RSS and TiVo

Yesterday's item provoked a flurry of responses. Steven J. Vaughan-Nichols, who wrote the Washington Post story I dissected, points out that the nature of his assignment precluded broader coverage, and that he'd otherwise gladly have included bloglines. There's been lots of chatter about bloglines lately -- Chad Dickerson mentions it today -- so I was interested to hear from Martin Thornell about another web-based product, Rocket RSS reader. Doubtless there are others too. An implementation of one of these licensed for behind-the-firewall use, as Chad suggests, would be handy. As a matter of fact, that's how I use Radio UserLand's reader. It's nominally a desktop product, but I run it as a server and authenticate to it over SSL.

Vaughan-Nichols' critique of .NET's performance raised hackles with several readers, include Mark Levison:

I'm doing smart client (no touch deployment) .NET development at the moment. I find that we've no trouble getting excellent performance out of our app. When we do have problems it is usually algorithmic. Jon, what .NET client side apps have you tried? SharpReader? RSS Bandit? NewsGator? Are any of these slow? Let's test claims like this before repeating them. [dotnetjunkies]
I've used all of the above. It's always problematic to define what's meant by speed in cases like this. Application load time? GUI responsiveness? Data transfer? Every .NET app I've used loads slowly -- particularly when it's the first .NET app in use, but even otherwise. GUI responsiveness varies from sluggish to snappy, which I attribute to differing degrees of experience with the Framework and with the managed environment that supports it. Data transfer that isn't gated by your network pipe its mainly an algorithmic thing that depends on caching, not the runtime.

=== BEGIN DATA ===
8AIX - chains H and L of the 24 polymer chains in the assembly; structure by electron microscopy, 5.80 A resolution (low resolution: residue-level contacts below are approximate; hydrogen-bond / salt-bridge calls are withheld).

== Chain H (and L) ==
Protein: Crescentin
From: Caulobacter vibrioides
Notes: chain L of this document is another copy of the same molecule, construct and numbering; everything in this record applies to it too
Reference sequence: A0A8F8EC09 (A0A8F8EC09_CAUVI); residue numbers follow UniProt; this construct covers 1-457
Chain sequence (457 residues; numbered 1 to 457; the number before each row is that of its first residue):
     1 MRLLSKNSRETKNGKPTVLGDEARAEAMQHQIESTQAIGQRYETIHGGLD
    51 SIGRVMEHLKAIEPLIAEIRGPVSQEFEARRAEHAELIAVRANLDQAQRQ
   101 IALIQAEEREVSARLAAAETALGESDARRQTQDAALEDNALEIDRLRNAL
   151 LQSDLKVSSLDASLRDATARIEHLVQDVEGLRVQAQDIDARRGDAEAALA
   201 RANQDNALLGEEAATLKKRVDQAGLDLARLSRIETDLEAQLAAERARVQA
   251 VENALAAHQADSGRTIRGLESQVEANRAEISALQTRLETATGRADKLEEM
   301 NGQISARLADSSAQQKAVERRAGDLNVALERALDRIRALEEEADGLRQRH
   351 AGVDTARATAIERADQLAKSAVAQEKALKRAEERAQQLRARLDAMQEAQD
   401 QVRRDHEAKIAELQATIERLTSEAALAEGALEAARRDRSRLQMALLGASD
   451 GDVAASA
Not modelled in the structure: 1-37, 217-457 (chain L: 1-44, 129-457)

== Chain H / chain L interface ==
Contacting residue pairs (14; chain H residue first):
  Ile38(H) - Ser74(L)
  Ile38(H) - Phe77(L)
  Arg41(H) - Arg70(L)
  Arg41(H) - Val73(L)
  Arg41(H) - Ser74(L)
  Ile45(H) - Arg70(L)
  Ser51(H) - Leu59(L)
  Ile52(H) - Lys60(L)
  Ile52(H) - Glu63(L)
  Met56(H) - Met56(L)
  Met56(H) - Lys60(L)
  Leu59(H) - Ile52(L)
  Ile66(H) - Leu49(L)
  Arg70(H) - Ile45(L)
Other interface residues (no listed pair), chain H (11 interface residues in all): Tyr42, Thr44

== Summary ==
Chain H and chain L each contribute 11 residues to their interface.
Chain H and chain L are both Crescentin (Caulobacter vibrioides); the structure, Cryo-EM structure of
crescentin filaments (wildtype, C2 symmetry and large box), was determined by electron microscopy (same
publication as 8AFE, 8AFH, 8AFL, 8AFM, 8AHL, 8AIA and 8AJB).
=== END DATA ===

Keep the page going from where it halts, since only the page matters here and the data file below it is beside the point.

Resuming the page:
When I said .NET performance is "a real issue that will dog client-side .NET in the same way, and for the same reasons, that it has dogged client-side Java," I did not mean that I believe, as Vaughan-Nichols does, that use of .NET automatically means sluggish performance. In fact I don't think that. But the perception does exist, as it has existed for Java, despite evidence to the contrary (e.g., Eclipse), because there is also evidence to support it. Modern managed runtimes are a huge and necessary step forward, but the desktop is an unforgiving environment in which to deploy apps that depend on them. That's been a challenge for Java, and it's a challenge for .NET too.

Meanwhile, Russ Lipton brings me back to my original point:

Jon Udell reminds me yet again how pathetically inept we are at explaining technology so that normal human beings can make sense of it. As a result, normal human beings intelligently dislike the technologies that fascinate some of us. [Coffehouse at the End-of-Days]
Exactly. Normal people don't, however, dislike their TiVos. After a long period of foot-dragging I finally joined the TiVo cult and am fascinated most of all to watch my family, none of whom are very technical, integrate this Linux appliance into the fabric of their lives. Comparisons of the Linux desktop to the Microsoft desktop immediately fade to insignificance. If typical members of either of those tribes had written the TiVo software, my kids would be asking me what to do about the "disk is 97% full" message. But they don't, because TiVo spares them such nonsense. They only need to think about getting stuff and using stuff, and not much explanation is needed. All of our "real" apps, RSS readers included, should work like that.

Former URL: